Emeline Tanguy, Nawal Kassas, Nicolas Vitale
Cellular membranes are composed of thousands of different lipids usually maintained within a narrow range of concentrations. In addition to their well-known structural and metabolic roles, signaling functions for many lipids have also emerged over the last two decades. The latter largely depend on the ability of particular classes of lipids to interact specifically with a great variety of proteins and to regulate their localization and activity. Among these lipids, phosphatidic acid (PA) plays a unique role in a large repertoire of cellular activities, most likely in relation to its unique biophysical properties...
April 23, 2018: Biomolecules
Mauricio Arias, Kathlyn B Piga, M Eric Hyndman, Hans J Vogel
Antimicrobial peptides (AMPs) constitute a promising alternative for the development of new antibiotics that could potentially counteract the growing number of antibiotic-resistant bacteria. However, the AMP structure⁻function relationships remain unclear and detailed studies are still necessary. The positively charged amino acid residues (Arg and Lys) play a crucial role in the activity of most AMPs due to the promotion of electrostatic interactions between the peptides and bacterial membranes. In this work we have analyzed the antimicrobial and structural properties of several Trp-rich AMPs containing exclusively either Arg or Lys as the positively charged residues...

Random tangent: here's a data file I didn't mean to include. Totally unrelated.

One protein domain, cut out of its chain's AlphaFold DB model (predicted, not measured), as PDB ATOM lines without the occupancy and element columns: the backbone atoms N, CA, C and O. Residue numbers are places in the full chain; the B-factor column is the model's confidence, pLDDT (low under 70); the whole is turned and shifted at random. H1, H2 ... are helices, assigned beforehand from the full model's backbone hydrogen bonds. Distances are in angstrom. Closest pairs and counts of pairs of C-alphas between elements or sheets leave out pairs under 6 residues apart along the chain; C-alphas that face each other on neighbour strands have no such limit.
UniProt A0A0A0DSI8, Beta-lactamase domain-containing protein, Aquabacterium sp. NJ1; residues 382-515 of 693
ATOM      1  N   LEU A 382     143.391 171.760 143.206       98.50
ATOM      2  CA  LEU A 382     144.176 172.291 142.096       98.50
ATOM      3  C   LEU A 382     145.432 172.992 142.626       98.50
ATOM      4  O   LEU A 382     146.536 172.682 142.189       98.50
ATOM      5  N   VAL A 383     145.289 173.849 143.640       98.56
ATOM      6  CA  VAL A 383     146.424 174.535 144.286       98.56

April 19, 2018: Biomolecules
Arnaud Marquette, Burkhard Bechinger
Biophysical and structural investigations are presented with a focus on the membrane lipid interactions of cationic linear antibiotic peptides such as magainin, PGLa, LL37, and melittin. Observations made with these peptides are distinct as seen from data obtained with the hydrophobic peptide alamethicin. The cationic amphipathic peptides predominantly adopt membrane alignments parallel to the bilayer surface; thus the distribution of polar and non-polar side chains of the amphipathic helices mirror the environmental changes at the membrane interface...
April 18, 2018: Biomolecules
Saleem A Banihani, Khawla F Abu-Alia, Omar F Khabour, Karem H Alzoubi
Atopic dermatitis (AD) is a chronic, relapsing, and inflammatory skin disorder. It is characterized by an inappropriate skin barrier function, allergen sensitization, and recurrent skin infections. Resistin is an adipokine expressed mainly in macrophages and monocytes; it has a role in the inflammatory process and is associated with multiple inflammatory human diseases; however, only few studies linked resistin to atopic dermatitis. This study tested the association between G>A (rs3745367) and C>T (rs3219177) single nucleotide polymorphisms (SNPs) of the RETN gene with atopic dermatitis...
March 27, 2018: Biomolecules
Kusum K Kharbanda, Martin J J Ronis, Colin T Shearn, Dennis R Petersen, Samir Zakhari, Dennis R Warner, Ariel E Feldstein, Craig J McClain, Irina A Kirpich
The symposium, "Role of Nutrition in Alcoholic Liver Disease", was held at the European Society for Biomedical Research on Alcoholism Congress on 9 October 2017 in Crete, Greece. The goal of the symposium was to highlight recent advances and developments in the field of alcohol and nutrition. The symposium was focused on experimental and clinical aspects in relation to the role of different types of dietary nutrients and malnutrition in the pathogenesis of alcoholic liver disease (ALD). The following is a summary of key research presented at this session...
March 26, 2018: Biomolecules